Featured Finding Figure

View looking down on the dorsal surface of the STG. Rostral is at bottom, caudal at top, medial to the left, and lateral to the right. HG, Heschls' Gyrus; PT, Planum Temporale.
The goal of the present study was to determine whether the architectonic criteria used to identify the core, lateral belt and parabelt auditory cortices in macaque monkeys (Macaca fascicularis) could be used to identify homologous regions in humans (Homo sapiens). Current evidence indicates that auditory cortex in humans, as in monkeys, is located on the superior temporal gyrus (STG), and is functionally and structurally altered in illnesses such as schizophrenia and Alzheimer disease. In this study, we used serial sets of adjacent sections processed for Nissl substance, acetylcholinesterase, and parvalbumin to identify the distinguishing cyto- and chemoarchitectonic features of the core, lateral belt and parabelt in monkey. These criteria were evaluated in postmortem tissue from a human subject, leading to the identification of additional criteria specific to human. The criteria were validated in an additional set of 8 human subjects. Regions were delineated and their volumes estimated using the Cavalieri method in these subjects, and the sources of methodologic contribution to variability of the estimates was assessed. Serial reconstructions of the auditory cortex in humans were made showing the location of the lateral belt and parabelt with respect to gross anatomical landmarks. The summary diagram shown at left depicts the borders of the left auditory core, lateral belt, internal parabelt, and external parabelt, and the location of area Tpt, in human brain. Architectonic criteria for the core, lateral belt, and parabelt were readily adapted from monkey to human. Additionally, we found evidence for an architectonic subdivision within the parabelt, present in both species. Variability of regional volume estimates was readily constrained using a multifaceted approach to reduce potential sources of variability in regional delineation. These findings provide the foundation for unbiased quantitative studies of alterations in the circuitry of the STG in schizophrenia.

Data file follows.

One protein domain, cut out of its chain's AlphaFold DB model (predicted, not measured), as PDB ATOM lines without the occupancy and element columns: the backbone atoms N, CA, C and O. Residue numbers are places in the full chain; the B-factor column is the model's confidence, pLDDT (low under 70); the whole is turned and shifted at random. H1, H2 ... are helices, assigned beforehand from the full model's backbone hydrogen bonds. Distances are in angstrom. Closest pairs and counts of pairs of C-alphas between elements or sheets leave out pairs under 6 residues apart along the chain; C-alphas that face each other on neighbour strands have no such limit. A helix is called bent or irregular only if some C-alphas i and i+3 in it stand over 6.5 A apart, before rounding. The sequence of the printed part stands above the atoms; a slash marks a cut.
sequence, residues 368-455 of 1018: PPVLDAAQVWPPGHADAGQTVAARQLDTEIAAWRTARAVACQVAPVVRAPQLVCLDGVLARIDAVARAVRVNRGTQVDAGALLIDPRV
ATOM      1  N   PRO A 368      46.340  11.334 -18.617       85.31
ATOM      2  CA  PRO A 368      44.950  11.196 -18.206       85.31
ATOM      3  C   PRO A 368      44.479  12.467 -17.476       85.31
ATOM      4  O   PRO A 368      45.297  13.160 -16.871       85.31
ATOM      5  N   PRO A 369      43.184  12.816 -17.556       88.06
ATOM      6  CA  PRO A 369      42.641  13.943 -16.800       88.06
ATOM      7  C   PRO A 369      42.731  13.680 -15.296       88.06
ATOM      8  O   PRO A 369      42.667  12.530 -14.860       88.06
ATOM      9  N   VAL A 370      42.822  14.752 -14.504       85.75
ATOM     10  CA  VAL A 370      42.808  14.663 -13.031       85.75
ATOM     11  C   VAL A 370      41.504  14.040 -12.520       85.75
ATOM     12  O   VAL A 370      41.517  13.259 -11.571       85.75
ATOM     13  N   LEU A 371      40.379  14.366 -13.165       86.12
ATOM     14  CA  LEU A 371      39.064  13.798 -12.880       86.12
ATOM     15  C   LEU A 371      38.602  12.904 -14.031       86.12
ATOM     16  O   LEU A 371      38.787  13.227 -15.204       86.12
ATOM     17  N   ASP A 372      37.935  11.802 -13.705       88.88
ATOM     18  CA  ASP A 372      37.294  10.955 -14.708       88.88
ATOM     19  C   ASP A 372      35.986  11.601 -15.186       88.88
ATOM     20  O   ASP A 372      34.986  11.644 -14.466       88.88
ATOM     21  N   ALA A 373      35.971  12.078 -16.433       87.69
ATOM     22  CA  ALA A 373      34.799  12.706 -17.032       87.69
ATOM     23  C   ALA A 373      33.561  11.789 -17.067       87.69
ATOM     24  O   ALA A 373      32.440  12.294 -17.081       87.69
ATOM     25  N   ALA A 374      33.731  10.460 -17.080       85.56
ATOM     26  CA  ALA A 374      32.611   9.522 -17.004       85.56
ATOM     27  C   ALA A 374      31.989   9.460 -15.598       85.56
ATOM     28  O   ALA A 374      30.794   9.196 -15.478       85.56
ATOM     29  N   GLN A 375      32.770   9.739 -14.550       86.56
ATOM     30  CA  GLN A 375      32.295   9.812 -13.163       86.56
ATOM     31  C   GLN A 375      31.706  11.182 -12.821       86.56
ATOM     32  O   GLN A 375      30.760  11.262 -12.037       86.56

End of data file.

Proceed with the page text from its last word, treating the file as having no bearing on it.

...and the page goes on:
Featured Finding Figure
Sweet RA, Dorph-Petersen KA, Lewis DA: Mapping auditory core, lateral belt, and parabelt cortices in the human superior temporal gyrus. J Comp Neurology 491: 270-289, 2005.

• Translational Neuroscience Program •
| Home |

David A. Lewis, M.D. | Department of Psychiatry | University of Pittsburgh
3811 O'Hara Street, Biomedical Science Tower W1654
Pittsburgh, Pennsylvania 15213-2593
Phone: (412) 624-3894 - Fax: (412) 624-9910